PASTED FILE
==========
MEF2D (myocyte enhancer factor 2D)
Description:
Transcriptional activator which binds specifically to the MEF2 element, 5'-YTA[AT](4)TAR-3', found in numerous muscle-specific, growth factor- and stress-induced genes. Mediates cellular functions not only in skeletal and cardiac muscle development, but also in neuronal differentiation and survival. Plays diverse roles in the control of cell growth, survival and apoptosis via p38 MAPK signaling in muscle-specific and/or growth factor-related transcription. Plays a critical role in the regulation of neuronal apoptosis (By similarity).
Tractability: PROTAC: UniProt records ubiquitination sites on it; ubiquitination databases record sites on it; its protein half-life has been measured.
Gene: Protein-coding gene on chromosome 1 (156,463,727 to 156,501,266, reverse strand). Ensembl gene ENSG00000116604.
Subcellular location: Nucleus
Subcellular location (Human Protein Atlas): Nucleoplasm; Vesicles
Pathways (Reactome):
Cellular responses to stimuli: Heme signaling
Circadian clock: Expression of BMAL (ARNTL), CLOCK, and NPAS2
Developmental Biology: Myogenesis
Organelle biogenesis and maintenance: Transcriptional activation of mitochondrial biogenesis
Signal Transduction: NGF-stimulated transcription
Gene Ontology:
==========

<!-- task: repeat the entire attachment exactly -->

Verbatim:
MEF2D (myocyte enhancer factor 2D)
Description:
Transcriptional activator which binds specifically to the MEF2 element, 5'-YTA[AT](4)TAR-3', found in numerous muscle-specific, growth factor- and stress-induced genes. Mediates cellular functions not only in skeletal and cardiac muscle development, but also in neuronal differentiation and survival. Plays diverse roles in the control of cell growth, survival and apoptosis via p38 MAPK signaling in muscle-specific and/or growth factor-related transcription. Plays a critical role in the regulation of neuronal apoptosis (By similarity).
Tractability: PROTAC: UniProt records ubiquitination sites on it; ubiquitination databases record sites on it; its protein half-life has been measured.
Gene: Protein-coding gene on chromosome 1 (156,463,727 to 156,501,266, reverse strand). Ensembl gene ENSG00000116604.
Subcellular location: Nucleus
Subcellular location (Human Protein Atlas): Nucleoplasm; Vesicles
Pathways (Reactome):
Cellular responses to stimuli: Heme signaling
Circadian clock: Expression of BMAL (ARNTL), CLOCK, and NPAS2
Developmental Biology: Myogenesis
Organelle biogenesis and maintenance: Transcriptional activation of mitochondrial biogenesis
Signal Transduction: NGF-stimulated transcription
Gene Ontology: